In Za v Smith and Another 2015 (4) SA 574 (SCA) Mr Za slipped on a snow covered mountain slope, which was situated in a private reserve, and fell over a 150 m sheer precipice to his death. Mrs Za sued the nature reserve and the owner of the reserve for loss of support personally and on behalf of her and the deceased’s three minor children.
The basis of Za’s claim was delictual liability which arose from the private reserve’s wrongful and negligent failure to take responsible steps to avoid the incident which lead to his death.
The court a quo held that there was no causal link between failure by the private reserve to warn the deceased of any danger and Mr. Za’s death.
However, the Supreme Court of Appeal carefully considered the elements of delict and specifically focused on wrongfulness, negligence and causation. Another factor they considered was the fact that the private reserve were in control of the property which held the risk of danger for visitors and, with the knowledge and consent of the reserve and its owner, allowed members of the public, for a fee, to make use of a four-wheel drive route designed to lead directly to the area which proved to be extremely dangerous.
In terms of wrongfulness the court held that there was an assumption in this case that the reserve could have prevented the deceased from slipping and falling to his death. He died because of their negligent failure to do so. The court further held that it is reasonable to impose delictual liability on the reserve for the loss suffered by the dependents because of their negligent actions by failing to warn visitors of the potential dangers they could encounter within the nature reserve.
The reserve’s defence to negligence was that the danger which materialized when the deceased slipped and slid to his death relates to the reasonable person test which should always be the measure and decided on considering the facts of each case. The reserve felt that the danger was clear and therefore no warning signs were needed. The Supreme Court of Appeal held that, in the reserve’s position, a reasonable person would have taken precautionary measures to protect visitors, which the reserve failed to do, therefore they were negligent.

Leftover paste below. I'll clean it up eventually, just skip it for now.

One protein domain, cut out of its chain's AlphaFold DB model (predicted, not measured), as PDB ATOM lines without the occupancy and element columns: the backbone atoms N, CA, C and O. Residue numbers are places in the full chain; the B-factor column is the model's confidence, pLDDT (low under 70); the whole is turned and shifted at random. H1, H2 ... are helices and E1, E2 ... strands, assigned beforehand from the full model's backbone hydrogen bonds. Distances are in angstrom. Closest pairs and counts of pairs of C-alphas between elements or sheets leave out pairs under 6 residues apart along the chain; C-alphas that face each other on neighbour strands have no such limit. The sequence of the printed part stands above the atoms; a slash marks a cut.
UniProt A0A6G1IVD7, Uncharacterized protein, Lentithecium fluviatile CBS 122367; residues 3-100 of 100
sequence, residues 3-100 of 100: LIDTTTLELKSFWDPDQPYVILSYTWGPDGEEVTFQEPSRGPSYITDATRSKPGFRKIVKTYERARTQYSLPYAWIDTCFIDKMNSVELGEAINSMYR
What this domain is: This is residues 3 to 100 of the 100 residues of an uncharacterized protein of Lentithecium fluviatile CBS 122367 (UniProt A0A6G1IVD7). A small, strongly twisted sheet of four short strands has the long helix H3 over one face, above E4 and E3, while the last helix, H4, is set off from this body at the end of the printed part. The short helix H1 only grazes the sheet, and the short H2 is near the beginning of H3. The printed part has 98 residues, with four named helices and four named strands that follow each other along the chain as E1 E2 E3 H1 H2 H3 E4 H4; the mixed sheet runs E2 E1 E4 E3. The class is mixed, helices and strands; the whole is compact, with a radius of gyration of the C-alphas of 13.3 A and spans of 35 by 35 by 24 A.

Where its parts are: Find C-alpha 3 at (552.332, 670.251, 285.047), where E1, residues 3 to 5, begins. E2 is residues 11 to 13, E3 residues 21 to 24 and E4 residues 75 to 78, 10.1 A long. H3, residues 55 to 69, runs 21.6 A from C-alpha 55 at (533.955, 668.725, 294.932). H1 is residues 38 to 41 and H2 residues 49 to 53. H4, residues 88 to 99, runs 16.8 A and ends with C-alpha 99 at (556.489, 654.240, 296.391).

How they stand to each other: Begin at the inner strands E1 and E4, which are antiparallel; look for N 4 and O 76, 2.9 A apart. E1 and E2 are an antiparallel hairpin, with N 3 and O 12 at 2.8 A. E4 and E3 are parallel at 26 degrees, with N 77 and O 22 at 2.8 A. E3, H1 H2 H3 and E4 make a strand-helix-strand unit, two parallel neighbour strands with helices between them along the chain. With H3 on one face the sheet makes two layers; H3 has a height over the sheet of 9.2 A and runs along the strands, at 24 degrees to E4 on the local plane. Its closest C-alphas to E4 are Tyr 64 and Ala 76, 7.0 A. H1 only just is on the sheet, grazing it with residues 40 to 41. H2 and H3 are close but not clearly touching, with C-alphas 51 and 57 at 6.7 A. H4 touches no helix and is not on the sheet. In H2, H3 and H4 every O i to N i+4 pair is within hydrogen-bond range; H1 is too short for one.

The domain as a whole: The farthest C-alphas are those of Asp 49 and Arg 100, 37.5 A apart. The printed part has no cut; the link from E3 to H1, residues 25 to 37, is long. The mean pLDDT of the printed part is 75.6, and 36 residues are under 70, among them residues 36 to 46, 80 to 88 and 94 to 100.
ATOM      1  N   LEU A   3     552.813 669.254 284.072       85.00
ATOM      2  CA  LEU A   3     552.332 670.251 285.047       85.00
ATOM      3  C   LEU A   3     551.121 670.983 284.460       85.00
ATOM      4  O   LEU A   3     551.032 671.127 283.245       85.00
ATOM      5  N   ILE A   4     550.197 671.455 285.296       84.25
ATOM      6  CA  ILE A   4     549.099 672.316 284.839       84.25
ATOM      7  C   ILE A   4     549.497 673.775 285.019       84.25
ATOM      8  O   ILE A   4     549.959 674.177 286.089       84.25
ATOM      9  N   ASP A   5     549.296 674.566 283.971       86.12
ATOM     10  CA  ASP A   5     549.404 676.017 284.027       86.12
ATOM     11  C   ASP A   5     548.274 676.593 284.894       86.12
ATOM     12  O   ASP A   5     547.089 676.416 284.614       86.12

Although the Court a quo found against Za because she failed to establish causation, the Appeal court indicated that the correct test to determine causation is the “but for” test. The Appeal court held that the court a quo was correct to use the “but for” test but not in the manner it was implemented. The Appeal court believed that when applying the “but for” test it should not be applied scientifically or mathematically, but in a practical way, with other words in the mindset of an ordinary person. The Appeal court further held that the “but for test” should be applied as follows: “but for the Respondent’s (reserve’s) wrongful and negligent failure to take reasonable steps, the harm that befell the deceased would not have occurred”, therefore establishing causation.
It was for these reasons that the Appeal court declared the private reserve liable to compensate Za in her personal capacity and as a mother of her and the deceased’s three minor children for their losses suffered I respect of support previously provided by the deceased.